Norman Knight Hyperbaric Medicine Center
The Norman Knight Hyperbaric Medicine Center is equipped with two state-of-the-art hyperbaric chambers used to treat a variety of conditions medically shown to respond positively to hyperbaric oxygen exposure.
Established in 1995 through the generosity of Norman Knight, a retired Boston businessman and noted philanthropist, the Center was Massachusetts’ first hyperbaric treatment facility. Today, it is the longest running in the region and the only one of its kind available for emergencies 24 hours per day, 7 days per week.
Our location on the 11th floor of Massachusetts Eye and Ear, a full-service hospital located directly next door to Massachusetts General Hospital, offers patients under treatment access to other care they may need. Our physicians are board-certified and faculty members of Harvard Medical School. Patients with conditions often treated with hyperbaric oxygen therapy, such as those in need of wound care for diabetes, may benefit from our close proximity to such a broad range of care.Hyperbaric therapy is often associated with treating people rescued from burning buildings for smoke inhalation and carbon monoxide poisoning. It was Mr. Knight’s continued dedication to the Fire-Rescue and EMS communities that initially inspired him to make hyperbaric medicine a reality at Mass. Eye and Ear.
For Our Patients
Hyperbaric therapy is delivered in an airtight, pressure-controlled container large enough to accommodate an adult lying down. Patients may watch TV, listen to music or even sleep while lying comfortably in the chamber. Side effects are limited, with the most commonly reported including light-headedness or popping in the ears.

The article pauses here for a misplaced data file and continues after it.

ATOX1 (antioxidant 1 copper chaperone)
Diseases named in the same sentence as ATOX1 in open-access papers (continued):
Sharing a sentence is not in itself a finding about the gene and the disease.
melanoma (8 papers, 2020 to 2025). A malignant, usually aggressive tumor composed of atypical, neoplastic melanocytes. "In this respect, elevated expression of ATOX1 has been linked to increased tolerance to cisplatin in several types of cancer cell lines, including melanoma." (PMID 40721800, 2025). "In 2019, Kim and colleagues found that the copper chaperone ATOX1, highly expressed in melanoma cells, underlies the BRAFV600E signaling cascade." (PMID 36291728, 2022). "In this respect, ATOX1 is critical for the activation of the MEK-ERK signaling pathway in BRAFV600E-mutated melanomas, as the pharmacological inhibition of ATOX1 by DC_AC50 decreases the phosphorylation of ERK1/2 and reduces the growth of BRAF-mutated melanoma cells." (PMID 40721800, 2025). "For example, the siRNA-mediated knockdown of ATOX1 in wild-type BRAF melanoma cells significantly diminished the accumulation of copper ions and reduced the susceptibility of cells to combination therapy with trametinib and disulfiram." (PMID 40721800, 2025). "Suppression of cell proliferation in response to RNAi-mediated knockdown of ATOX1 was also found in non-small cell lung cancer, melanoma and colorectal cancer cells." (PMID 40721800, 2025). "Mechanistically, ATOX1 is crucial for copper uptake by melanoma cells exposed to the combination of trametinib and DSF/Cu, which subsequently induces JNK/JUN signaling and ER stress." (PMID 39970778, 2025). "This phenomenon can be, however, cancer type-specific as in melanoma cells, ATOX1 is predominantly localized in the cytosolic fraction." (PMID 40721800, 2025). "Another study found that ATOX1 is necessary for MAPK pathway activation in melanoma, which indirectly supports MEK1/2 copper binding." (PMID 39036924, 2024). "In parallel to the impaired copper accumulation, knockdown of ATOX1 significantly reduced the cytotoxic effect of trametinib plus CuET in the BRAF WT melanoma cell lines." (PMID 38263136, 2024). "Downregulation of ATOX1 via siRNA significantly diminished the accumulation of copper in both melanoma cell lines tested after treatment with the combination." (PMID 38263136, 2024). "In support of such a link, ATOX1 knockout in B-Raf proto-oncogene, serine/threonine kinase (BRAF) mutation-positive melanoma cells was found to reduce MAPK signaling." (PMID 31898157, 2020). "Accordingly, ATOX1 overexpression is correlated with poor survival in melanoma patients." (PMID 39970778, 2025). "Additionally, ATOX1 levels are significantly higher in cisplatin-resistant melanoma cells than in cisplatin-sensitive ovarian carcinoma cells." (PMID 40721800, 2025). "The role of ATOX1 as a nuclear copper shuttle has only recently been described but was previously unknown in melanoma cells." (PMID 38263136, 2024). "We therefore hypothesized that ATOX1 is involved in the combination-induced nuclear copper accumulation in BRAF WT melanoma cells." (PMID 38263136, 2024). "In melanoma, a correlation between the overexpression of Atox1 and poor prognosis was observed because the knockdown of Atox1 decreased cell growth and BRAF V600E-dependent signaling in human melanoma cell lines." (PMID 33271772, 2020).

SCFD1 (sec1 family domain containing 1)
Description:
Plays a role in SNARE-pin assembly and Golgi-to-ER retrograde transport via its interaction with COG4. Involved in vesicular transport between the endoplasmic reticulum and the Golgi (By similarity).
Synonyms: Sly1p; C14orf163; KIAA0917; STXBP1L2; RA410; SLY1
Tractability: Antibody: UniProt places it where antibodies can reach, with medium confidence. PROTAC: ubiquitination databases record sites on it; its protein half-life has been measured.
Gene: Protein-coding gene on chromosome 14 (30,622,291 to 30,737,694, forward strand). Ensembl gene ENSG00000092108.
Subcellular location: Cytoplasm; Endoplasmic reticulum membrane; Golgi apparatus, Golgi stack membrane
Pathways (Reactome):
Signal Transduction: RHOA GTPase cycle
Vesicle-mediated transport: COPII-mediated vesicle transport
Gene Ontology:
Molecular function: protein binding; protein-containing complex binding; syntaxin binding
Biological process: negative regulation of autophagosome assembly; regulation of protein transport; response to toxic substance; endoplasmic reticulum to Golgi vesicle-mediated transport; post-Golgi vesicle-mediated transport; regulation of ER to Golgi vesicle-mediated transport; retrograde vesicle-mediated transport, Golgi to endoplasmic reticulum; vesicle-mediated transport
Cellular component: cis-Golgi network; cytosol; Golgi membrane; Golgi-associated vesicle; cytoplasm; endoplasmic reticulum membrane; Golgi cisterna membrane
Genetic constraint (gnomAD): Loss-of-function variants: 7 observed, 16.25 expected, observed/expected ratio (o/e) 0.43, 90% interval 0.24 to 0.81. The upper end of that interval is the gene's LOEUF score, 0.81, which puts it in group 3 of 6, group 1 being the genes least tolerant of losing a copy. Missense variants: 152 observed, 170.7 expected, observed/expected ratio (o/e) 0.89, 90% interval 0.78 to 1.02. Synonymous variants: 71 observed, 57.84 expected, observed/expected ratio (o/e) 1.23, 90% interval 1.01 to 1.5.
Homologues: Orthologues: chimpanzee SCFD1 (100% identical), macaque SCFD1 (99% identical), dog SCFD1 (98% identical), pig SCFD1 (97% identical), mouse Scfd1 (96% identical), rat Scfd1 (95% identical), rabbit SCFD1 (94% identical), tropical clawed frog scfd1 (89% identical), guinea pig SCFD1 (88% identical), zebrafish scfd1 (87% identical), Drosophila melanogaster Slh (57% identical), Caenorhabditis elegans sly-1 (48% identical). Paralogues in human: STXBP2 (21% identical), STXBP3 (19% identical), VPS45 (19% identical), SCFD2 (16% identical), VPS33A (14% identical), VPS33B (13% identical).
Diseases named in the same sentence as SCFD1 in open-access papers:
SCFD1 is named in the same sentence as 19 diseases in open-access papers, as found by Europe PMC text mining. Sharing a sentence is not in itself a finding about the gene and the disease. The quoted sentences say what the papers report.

The term “hyperbaric” means “high pressure.” Exposing patients to a 100 percent oxygen under pressure for an extended period has been proven to be effective in treating a variety of problems, including but not limited to:
- Carbon monoxide poisoning
- Smoke inhalation
- Gas embolism
- Scuba diving injuries and “the bends”
- Chronic non-healing wounds related to diabetes, radiation therapy or poor blood flow
- Life-threatening infection
Hyperbaric oxygen therapy may be recommended as the primary treatment, or as part of a combination of treatment strategies.
Oxygen in the chamber is compressed to the level ordered by the consulting physician. The time spent inside the chamber and the total number of treatments varies according to the condition being treated, severity and response.
The air we breathe contains 21 percent oxygen. During hyperbaric therapy, the patient breathes 100 percent oxygen at greater than normal atmospheric pressure.
- Hyperbaric therapy works by increasing oxygen carried in the blood stream – not by the oxygen having direct contact with the skin or wounds. Hyperbaric therapy has been proven to:
- Promote blood vessel formation
- Enhance wound healing
- Improve infection control
- Preserve damaged tissues
- Eliminate and reduce effects from toxic substances
- Reduce or eliminate tissue and blood flow obstruction by gas bubbles